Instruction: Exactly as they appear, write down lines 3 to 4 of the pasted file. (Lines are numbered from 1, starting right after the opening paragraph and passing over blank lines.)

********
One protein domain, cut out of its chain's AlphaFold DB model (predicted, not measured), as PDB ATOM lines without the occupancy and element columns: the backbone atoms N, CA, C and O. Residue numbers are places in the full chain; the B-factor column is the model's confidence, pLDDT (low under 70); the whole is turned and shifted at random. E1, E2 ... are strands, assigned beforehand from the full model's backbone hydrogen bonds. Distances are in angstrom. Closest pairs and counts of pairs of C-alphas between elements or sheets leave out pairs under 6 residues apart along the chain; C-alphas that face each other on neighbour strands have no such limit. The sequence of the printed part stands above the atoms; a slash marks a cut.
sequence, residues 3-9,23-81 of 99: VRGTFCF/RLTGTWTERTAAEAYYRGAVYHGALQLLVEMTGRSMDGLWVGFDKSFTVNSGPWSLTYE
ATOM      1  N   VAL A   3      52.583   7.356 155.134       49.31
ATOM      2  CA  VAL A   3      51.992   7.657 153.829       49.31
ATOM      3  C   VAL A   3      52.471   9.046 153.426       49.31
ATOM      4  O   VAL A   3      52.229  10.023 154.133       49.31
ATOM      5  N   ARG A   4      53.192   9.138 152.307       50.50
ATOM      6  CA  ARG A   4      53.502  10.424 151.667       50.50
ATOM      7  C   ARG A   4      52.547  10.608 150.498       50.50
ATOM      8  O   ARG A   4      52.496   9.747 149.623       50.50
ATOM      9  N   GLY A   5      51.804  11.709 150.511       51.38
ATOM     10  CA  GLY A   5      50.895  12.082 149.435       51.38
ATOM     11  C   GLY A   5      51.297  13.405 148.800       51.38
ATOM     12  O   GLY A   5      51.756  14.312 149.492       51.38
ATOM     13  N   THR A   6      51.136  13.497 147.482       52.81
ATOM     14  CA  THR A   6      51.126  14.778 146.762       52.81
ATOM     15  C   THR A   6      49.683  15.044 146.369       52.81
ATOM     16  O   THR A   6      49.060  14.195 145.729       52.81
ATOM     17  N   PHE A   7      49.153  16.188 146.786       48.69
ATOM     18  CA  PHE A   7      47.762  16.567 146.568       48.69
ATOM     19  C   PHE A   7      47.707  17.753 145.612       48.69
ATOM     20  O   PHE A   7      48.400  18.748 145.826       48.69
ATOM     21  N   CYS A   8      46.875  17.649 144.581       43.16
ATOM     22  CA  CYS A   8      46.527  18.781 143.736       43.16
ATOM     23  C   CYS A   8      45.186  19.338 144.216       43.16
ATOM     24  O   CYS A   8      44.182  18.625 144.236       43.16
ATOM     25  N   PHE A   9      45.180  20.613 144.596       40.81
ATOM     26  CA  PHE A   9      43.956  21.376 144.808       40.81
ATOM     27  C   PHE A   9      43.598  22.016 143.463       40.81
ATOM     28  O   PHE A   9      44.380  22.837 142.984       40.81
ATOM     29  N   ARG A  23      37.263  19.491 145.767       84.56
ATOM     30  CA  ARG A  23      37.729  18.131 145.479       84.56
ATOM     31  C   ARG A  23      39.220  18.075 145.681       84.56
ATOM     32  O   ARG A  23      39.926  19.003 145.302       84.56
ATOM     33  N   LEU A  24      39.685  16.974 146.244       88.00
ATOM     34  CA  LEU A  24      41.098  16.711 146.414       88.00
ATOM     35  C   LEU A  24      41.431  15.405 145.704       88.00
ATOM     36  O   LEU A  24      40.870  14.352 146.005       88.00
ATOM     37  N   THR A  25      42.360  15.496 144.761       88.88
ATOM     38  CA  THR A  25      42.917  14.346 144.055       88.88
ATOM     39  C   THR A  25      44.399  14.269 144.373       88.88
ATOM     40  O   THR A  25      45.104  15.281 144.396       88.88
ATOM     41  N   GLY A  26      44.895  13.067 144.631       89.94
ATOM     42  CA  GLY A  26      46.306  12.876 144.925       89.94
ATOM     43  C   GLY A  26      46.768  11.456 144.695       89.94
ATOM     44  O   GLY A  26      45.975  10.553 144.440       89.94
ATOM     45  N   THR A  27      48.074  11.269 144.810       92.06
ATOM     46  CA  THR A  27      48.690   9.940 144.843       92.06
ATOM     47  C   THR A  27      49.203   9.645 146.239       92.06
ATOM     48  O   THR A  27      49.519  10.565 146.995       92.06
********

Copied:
ATOM      2  CA  VAL A   3      51.992   7.657 153.829       49.31
ATOM      3  C   VAL A   3      52.471   9.046 153.426       49.31